Ayyasamy, Senthilkumar (UMKC-Student) saq66 at
Sat Feb 1 13:35:57 CET 2003

> To put it less subtly, in some cases we have gone from "rough 
> consensus and working code" to "fine requirements and forbidden 
> code".

Very true for many working groups.

A related quote from Noel in multi6 WG:
"To paraphrase an old line, "those who can, do, those who can't, write
requirements documents". On a more serious note, I've really come to have a
low opinion of requirements documents for what I think are several good

For one, it seems that people spend inordinate amounts of time creating and
arguing over them, and we don't have infinite free engineer-hours.

For another, requirements documents cannot take into account the varying
costs of providing each of the requirements - which often trade off against
each other in ways that depend on the exact details of the various possible
engineering solutions. They also usually don't examine the benefits of each
requirement - which is really necessary when you start to examine the
cost/benefit ratio of meeting each requirement.

To give an example from the current context - when a multi-homed site loses
one link, do we want to be able to keep existing connections that use that
link open? Well, it sounds like a useful requirement - but how expensive (in
complexity, etc) is it, versus how much benefit will we really see from it (in
a world in which most interactions use the Web, and most Web transactions use
short TCP connections, and depend on cookies for long-term interactions).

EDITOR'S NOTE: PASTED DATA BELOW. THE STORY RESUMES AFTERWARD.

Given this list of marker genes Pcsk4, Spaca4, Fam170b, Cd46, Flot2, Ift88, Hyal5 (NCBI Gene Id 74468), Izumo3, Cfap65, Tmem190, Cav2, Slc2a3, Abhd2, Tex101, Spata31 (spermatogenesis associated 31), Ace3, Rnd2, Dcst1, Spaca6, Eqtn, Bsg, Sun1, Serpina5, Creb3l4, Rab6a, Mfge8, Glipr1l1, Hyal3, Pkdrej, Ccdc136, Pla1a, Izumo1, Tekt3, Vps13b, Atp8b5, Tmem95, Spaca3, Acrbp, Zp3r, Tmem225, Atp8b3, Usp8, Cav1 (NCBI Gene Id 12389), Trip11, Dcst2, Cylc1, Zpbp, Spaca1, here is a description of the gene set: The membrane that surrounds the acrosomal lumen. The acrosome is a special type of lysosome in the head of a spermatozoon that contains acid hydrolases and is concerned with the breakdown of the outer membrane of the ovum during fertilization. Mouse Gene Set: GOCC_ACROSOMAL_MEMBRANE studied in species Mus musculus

Somehow I don't think a requirements document is going to answer that,
especially since the answer depends on how much doing it costs - which you
don't know until you've done the design.

So requirements documents always seem to turn either into:

- i) a Procrustean bed, in which all requirements have to be met no matter
how poor the cost/benefit ratio - and which, moreover, delude people into
thinking that if all the requirements are met, then a good outcome is
guaranteed, which is almost the exact opposite of the truth (recall my
aphorism that the measure of a great architecture is one which meets
requirements the designers didn't know about - and that doesn't consider
other issues, like a design failing because it reaches kitchen-sink levels of
inclusiveness and consequently ponderousness), or
- ii) documents that in the end provide only a limited amount of guidance

Having said all that, it might be nice to have a short (3-4 page) document
that generates some *brief* discussion (e.g. I still don't know what people
think about the example above, whether it's necessary to keep connections
open). However, the massive exercises we've seen too many of in the IETF
recently are an almost complete waste of time, IMO."

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